A reporter from the Toronto Star interviewed me a couple weeks ago for a story about mom bloggers and Mother’s Day. The story was printed on Friday and it’s a pretty innocuous Q and A piece with four Toronto-area bloggers. But this is how I’m introduced:
Rebecca Cuneo Keenan, a 34-year old stay-at-home mom, blogs about motherhood at Playground Confidential.
I’m the only blogger who is described as a stay-at-home mom even though I did talk about the other freelance writing I do in addition to blogging. The reporter even asked me about being a stay-at-home mom and I launched into a spiel about how I don’t think I know any stay-at-home moms. There are some, I’m sure, but everyone I know who is at home is working some kind of side angle. I said, paraphrasing myself, that, “It’s less about staying at home and more about trying to work in some flexibility.”
This article in The Star isn’t a big deal and I’m not actually upset or put off. But I can’t help but feel like my childcare costs are unnecessarily high for a stay-at-home mom. I mean, I would have booked a pedicure if I knew I didn’t have to work.
The truth is that I didn’t come right out and say, no, that’s not right, I’m a “work-from-home mom,” like Lena did. I didn’t clarify that I’m only home with the kids part-time or that I’d really rather be described as a writer.
Partly because I was being interviewed as a mom blogger. Mom blogging, in fact, has been a great platform for my writing and has helped me secure a lot of other, non-blogging work. (See this Mom-101 post for an excellent discussion of what kinds of doors blogging can open.) Insofar as this was an interview with mom bloggers about Mother’s Day, I didn’t want to diminish the fact of my motherhood. I am home with my kids a lot. I write about being home with my kids and I identify, at least in part, as a mom blogger. Sure, fine.
But I also can’t help but feel like an impostor. Does the fact that I work from home, with only part-time childcare, around nap schedules, late into the night and on weekends somehow make me less of a professional? Is there a reason someone who knows that I maintain a blog and write for other publications still calls me a stay-at-home mom? I feel like I’m just a mom who is managing to do this cute little writing thing on the side and that’s nice dear.
So the question remains. What exactly is a stay-at-home mom? Do I qualify? And if I do, why does the term rub me the wrong way? Not that there’s anything wrong with it!
I’ve talked about this before on the blog and on Facebook. I never know what to say when people ask if I work outside the home. I mean, no, I work from my basement for the most part. Is that what you mean? Or do you mean to ask if I do other work than (the all-consuming and exhausting, yes) job of raising my three kids? I do. But is there a threshold where one crosses over from stay-at-home to work-at-home to plain old working? Is it hours logged? Or number of invoices? Or how much I get paid?
This much I know. For four months, when Colum was just over a year, after my mat leave ended and before I picked up a couple serving shifts, I earned no money. Other than that, I have always contributed a part-time income to the household. You know, mad money! Like the kind you use to buy groceries and shoes for your kids and to pay for hockey, swimming, t-ball, chess club and piano.
I also know that I don’t work full-time. I did hold a proper office job for a brief stint right before Irene was born and I still fantasize about those peaceful lunch breaks. Notwithstanding the lunches, though, working part-time from home is definitely not nearly as demanding (on the work-for-pay side of things) as a full-time position outside of the home. I get that. But isn’t it still work?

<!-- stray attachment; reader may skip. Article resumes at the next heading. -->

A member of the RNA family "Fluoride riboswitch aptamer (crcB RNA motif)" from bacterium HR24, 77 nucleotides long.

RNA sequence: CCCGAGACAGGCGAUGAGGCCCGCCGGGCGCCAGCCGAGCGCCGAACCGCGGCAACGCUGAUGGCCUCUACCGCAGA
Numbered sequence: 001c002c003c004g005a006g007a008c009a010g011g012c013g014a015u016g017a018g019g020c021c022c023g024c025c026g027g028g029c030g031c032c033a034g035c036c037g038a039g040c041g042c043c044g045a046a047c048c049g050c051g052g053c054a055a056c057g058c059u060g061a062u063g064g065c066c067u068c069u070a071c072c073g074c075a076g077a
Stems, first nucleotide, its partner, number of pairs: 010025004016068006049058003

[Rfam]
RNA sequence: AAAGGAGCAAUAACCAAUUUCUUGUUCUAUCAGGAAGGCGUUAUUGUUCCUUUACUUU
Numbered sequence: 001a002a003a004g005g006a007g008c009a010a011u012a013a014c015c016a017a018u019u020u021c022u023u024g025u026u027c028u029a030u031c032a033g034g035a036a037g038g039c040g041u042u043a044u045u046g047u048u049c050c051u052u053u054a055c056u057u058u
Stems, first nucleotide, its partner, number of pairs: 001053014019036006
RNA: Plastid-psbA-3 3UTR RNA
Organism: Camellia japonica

It’s hard for any parent who is home with the kids, fitting in work where they can and trying to make things happen. But I also don’t think anyone called my dad a “stay-at-home” when he was our primary caregiver and writing his PhD dissertation. Members of our working class family might not have understood exactly what it was that he was doing but they were pretty sure it didn’t involve homemade bread and paper mache crafts.
The image of a housewife or stay-at-home mom is still culturally ingrained. And like the off-the-mark description of Rebecca Woolf and her blog Girls Gone Child in the New York magazine Retro Wife article illustrates, mom bloggers are even harder to figure out. Woolf is obviously a full-time working mom with a nanny and a top-ranked blog and a gig with HGTV. But because she blogs about motherhood, because she documents the precious moments of her children’s lives, she is depicted as a throw back housewife.
Let me say this. No blog that is worth mentioning is mainstream media is going to be written by a stay-at-home mom.
There are blogs that are merely hobbies, for sure, and they can also be lovely and brilliant. (Or, as often as not, they are unbearably self-involved, meandering and boring.) But they are inevitably intermittent or short-lived. Nobody sits down three to five times a week for years on end to write consistently top quality posts if they are not treating it like a job.
I write something every day. These days, I typically publish three or four posts on this blog and write one or two op-ed posts on a wide range of topics for iVillage.ca every week. I also like to have at least one other freelance project on the go for Today’s Parent or some other publication. Then I have the entire other job of dealing with the administrative and technical tasks that are part of running your own blog and freelance writing business. I also attend PR events when they are relevant, spend hours scouring the internet for relevant topics and attend “mommy” business trips (aka blogging conferences).
So what do you think? I guess I can start losing the stay-at-home descriptor. Fair enough?